A Pointless Day


Elstree Avenue Studios, Borehamwood. A quick forty minutes outside of London is the location of historic and still active film and TV Elstree Studios, where we spent a lovely afternoon in the audience for a taping of one of our favorite UK game shows, Pointless.

Avid readers of this blog with little else to distract them in their lives will recall that we also went to a taping last January, when we nearly froze our feet off, when, desperate to be first in line, we arrived to stand in a line outside two hours early. But enough about us.

Pointless is a quiz show hosted by Alexander Armstrong and Richard Osman. whom we both find endlessly entertaining. Each episode of the quiz features teams of contestants attempting to find correct but obscure answers to general knowledge questions, in order to score as few points as possible, and become eligible to compete for the show’s cash jackpot. All questions used on the show are factual and had been asked to a panel of 100 in a public survey.

Contestants seek to find correct answers that were given by as few participants as possible; those given by no participants are termed “pointless” and are the most desirable. Every pointless answer given during the main game increases the jackpot and one pointless answer must be given in the final round in order to win it. Got it?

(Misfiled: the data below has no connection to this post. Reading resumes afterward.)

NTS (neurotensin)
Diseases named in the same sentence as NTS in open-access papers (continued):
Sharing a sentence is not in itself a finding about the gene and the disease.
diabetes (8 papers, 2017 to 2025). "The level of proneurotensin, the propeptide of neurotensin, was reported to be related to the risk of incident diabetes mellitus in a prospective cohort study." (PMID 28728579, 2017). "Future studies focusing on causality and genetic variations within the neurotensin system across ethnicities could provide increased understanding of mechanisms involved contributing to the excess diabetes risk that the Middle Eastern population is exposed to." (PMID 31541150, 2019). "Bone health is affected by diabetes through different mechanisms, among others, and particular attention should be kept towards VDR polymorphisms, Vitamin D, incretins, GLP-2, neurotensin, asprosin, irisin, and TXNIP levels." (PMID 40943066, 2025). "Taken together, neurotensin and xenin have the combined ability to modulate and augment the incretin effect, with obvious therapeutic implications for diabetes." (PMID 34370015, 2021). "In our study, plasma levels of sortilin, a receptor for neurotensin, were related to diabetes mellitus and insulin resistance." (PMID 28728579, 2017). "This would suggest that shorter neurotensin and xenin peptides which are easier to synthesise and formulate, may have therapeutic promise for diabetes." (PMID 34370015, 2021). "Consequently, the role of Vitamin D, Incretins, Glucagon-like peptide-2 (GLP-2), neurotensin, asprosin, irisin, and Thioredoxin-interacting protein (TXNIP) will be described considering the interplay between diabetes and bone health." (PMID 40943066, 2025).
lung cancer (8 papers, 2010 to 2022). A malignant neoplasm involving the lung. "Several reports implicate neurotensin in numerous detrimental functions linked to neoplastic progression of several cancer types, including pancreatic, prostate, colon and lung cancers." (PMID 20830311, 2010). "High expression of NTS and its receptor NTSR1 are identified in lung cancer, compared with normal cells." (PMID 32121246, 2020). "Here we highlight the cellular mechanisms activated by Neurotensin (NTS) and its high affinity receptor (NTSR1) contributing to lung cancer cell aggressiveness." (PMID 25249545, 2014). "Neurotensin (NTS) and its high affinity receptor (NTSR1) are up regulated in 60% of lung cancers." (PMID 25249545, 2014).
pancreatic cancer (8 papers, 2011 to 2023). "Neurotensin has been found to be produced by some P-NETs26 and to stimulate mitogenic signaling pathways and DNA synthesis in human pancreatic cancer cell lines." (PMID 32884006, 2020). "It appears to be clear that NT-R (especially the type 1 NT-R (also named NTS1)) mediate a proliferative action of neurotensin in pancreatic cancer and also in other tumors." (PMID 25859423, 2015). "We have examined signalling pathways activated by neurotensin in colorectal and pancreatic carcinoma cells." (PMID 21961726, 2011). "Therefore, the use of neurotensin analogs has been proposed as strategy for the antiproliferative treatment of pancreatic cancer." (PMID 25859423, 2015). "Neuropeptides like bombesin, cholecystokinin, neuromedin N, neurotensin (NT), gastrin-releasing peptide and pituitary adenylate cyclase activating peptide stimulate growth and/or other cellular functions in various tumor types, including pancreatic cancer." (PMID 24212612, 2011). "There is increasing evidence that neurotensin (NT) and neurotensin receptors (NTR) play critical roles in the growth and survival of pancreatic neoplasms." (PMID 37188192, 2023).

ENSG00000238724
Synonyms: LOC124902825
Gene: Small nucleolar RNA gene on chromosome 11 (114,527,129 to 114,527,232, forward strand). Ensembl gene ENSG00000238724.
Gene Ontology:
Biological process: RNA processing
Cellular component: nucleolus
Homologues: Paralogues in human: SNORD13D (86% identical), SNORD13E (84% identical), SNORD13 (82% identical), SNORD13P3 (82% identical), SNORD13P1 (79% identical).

The tickets are free, but highly coveted. We weren’t so crazed this time around, and it was a lovely day, so we were in the middle of the long line of eager fans.

Unfortunately, no photos are allowed in the studio, so I can’t share the exciting set and the dynamics of our heroes in action, but I can assure you it was a day we greatly enjoyed.

In fact, we rushed home to watch tonight’s show, just so we can leave England with a full arsenal of Pointless shows under our belt.

(Our Pointless friends here understand.)

 

2 thoughts on “A Pointless Day

  1. Pointless is a great show – somewhat the opposite of Family Feud in the US, only it requires a lot more knowledge on the part of the contestants.

    In each episode four teams of two contestants attempt to find correct but obscure answers to four rounds of general knowledge questions, with the winning team eligible to compete for the show’s cash jackpot. All questions used on the show are factual in nature, and are asked of a panel of 100 individuals in a pre-conducted public survey. Contestants seek to find correct answers that were given by as few of the survey subjects as possible (“points”); each round is won by the team with the fewest points.

    “Pointless” answers, given by nobody, score zero points, the best score. Every pointless answer given during the main game increases the jackpot by £250, and one such answer must be given in the final round in order to win it.

    Like

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